At this writing, the ramifications and specific policies that will come of the State Council’s recent statement remain to be seen. One conservation organization focused on rhino poaching and active in China contacted for this article said that they are requesting clarification about policy details from relevant authorities, and declined to comment at this time.

[UPDATE, 2018/11/02]: In an email interview, WildAid CEO Peter Knights tells RADII that his organization will share concerns about the new policy with relevant authorities, adding:

Only time will tell how this new policy will play out, but similar statements were made about the ivory trade to little avail. Since the announcement does not mention importing or exporting rhino horn or tiger parts, which would be in violation of CITES, Chinese tiger farms will likely be the financial beneficiaries.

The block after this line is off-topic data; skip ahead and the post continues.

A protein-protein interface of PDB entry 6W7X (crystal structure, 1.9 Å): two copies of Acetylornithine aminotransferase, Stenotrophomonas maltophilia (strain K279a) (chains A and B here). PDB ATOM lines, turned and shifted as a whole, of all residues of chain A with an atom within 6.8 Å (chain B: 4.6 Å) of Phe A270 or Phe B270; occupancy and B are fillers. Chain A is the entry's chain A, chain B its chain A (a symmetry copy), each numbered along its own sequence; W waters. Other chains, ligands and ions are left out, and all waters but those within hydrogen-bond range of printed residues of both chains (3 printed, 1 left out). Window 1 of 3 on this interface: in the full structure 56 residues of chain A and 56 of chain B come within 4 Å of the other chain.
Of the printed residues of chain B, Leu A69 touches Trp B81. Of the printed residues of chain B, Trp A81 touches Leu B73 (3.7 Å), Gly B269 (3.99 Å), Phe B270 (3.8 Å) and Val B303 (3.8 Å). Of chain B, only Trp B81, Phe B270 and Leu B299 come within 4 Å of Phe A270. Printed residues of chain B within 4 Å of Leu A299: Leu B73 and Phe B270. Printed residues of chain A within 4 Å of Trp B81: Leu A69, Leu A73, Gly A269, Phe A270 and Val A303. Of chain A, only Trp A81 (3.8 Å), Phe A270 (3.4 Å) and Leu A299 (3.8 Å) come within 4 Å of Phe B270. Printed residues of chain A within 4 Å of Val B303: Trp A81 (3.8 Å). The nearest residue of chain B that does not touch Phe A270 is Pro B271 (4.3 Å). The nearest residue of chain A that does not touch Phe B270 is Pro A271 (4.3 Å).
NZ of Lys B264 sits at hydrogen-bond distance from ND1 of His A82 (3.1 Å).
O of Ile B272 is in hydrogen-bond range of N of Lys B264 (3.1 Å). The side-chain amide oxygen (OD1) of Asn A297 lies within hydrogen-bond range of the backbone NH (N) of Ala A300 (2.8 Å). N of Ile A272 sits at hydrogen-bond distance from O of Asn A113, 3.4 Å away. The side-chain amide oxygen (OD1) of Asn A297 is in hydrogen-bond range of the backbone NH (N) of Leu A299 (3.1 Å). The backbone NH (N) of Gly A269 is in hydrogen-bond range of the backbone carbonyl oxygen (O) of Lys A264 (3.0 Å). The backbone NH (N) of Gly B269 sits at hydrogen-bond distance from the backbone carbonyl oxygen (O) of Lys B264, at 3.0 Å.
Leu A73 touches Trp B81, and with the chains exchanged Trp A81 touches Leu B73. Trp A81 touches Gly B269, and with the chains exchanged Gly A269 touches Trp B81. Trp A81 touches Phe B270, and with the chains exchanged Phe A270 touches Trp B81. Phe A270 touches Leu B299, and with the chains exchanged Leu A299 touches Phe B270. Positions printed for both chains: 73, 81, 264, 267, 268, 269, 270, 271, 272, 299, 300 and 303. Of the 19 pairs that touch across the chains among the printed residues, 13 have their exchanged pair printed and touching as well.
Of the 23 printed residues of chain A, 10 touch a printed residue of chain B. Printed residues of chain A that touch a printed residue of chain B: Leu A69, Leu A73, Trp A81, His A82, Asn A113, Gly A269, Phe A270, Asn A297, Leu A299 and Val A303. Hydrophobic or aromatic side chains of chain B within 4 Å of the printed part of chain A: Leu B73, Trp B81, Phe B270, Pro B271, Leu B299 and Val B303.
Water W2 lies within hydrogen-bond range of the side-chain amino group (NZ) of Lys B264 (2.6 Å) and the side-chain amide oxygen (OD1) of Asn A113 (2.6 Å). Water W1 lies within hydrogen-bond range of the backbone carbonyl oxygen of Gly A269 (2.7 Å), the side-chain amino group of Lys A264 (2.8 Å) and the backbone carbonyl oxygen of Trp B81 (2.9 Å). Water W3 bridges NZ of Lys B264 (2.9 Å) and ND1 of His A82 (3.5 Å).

The fear is that these new allowances will give cover to the illegal wildlife trade as well as send a message to the public that it is okay to consume these products stimulating poaching. If this policy ends in commercial sales and plays out similarly to when ivory was legalized, poaching will skyrocket as traders look to increased demand and the ability to launder rhino horn and tiger parts.

We’ll update this space as new information becomes available.

Cover image: Rhinoceros wine vessel (206 BC–AD 9) at the National Museum of China (photo by the author)

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Josh Feola
Josh Feola is a Shanghai-based writer and musician, and RADII's Culture Editor. His coverage of Chinese music and art has appeared in The Wire, Dazed, Artsy, LEAP, Tiny Mix Tapes, and more. He's been active in China's underground music scene since 2010 via his booking platform pangbianr.com, and is a former member of Beijing bands Chui Wan, SUBS, and Vagus Nerve.